Federal agencies have made significant progress on open data, but the Office of Management and Budget (OMB) has not issued implementation guidance or performance reports under the OPEN Government Data Act, according to a report released today by the Government Accountability Office (GAO).

The report highlights the administrative requirements of the OPEN (Open, Public, Electronic, and Necessary) Government Data Act – focusing not on agency implementation but on the related guidance and duties delegated to OMB, the General Services Administration (GSA), and the National Archives and Records Administration (NARA). GAO found that while these agencies successfully implemented a Federal data catalog and an online repository, OMB failed to meet all its required duties under the law.

While the law required implementation guidance by July 2019, that guidance remained in draft form as of August 2020. OMB cited the need to engage further with agencies in explaining the delay and directed agencies to follow previous open government data guidance in the interim. But GAO said this did not cover the full breadth of OPEN Government Data Act requirements.

“Implementation of this statutory requirement is critical to agencies’ full implementation and compliance with the act. In the absence of this guidance, agencies, particularly agencies that have not previously been subject to open data policies, could fall behind in meeting their statutory timeline for implementing comprehensive data inventories,” the report states.

GAO recommended that implementation guidance be issued, and OMB declined to comment on that recommendation.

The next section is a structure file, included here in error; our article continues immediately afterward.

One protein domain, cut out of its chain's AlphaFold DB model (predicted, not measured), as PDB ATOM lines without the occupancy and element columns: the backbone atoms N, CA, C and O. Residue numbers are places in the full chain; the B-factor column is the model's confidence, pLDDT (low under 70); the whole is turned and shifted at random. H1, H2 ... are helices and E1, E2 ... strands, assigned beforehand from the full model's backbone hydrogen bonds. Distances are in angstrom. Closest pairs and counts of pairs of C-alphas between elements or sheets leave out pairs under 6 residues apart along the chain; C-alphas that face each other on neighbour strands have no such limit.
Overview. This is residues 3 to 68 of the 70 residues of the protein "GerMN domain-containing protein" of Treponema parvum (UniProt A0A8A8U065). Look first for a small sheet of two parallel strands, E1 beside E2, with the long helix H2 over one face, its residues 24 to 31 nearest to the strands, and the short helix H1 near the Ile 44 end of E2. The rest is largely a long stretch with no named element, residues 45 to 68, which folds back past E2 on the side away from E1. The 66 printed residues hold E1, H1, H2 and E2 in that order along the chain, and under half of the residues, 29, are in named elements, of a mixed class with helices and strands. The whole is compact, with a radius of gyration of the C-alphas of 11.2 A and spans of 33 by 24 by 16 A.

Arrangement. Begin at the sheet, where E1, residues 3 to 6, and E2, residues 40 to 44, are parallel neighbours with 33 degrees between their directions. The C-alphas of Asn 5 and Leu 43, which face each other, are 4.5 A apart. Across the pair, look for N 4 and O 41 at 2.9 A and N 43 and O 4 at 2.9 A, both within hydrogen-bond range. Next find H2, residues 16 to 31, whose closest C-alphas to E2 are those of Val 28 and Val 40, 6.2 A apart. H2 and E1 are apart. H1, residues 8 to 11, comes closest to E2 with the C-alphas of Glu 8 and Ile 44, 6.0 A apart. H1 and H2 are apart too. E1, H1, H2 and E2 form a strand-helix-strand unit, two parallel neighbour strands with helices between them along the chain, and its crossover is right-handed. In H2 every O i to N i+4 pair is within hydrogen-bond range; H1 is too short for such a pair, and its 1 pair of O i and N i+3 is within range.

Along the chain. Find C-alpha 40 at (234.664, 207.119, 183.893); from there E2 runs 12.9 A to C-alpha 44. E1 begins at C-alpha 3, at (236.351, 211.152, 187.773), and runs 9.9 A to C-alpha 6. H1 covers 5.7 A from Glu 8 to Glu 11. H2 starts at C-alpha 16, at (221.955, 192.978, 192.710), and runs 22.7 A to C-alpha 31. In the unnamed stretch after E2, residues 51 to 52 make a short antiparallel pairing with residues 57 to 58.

The report also dings OMB for not issuing a biennial report on agency compliance and performance under the new open data requirements, which was scheduled to occur in January 2020. OMB staff told GAO that they were still deciding on a format for the report, and did not have a timeline for release.

“Without OMB’s report … Congress and the public lack key information about the extent to which agencies are meeting their requirements under the act,” GAO said.

GAO recommended that the report be published, while OMB declined to comment on that recommendation.

Without the benefit of the report, GAO attempted some analysis of agency progress of its own, but ran into difficulties with the numerous formats and varying data quality among agencies. The report hones in on the Evidence Act Milestones dashboard – overseen by OMB and maintained by GSA – and its lack of routine scanning for data errors. GAO recommended that the dashboard have a policy in place to routinely check for errors, which GSA agreed to, while OMB declined to comment.

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MeriTalk Staff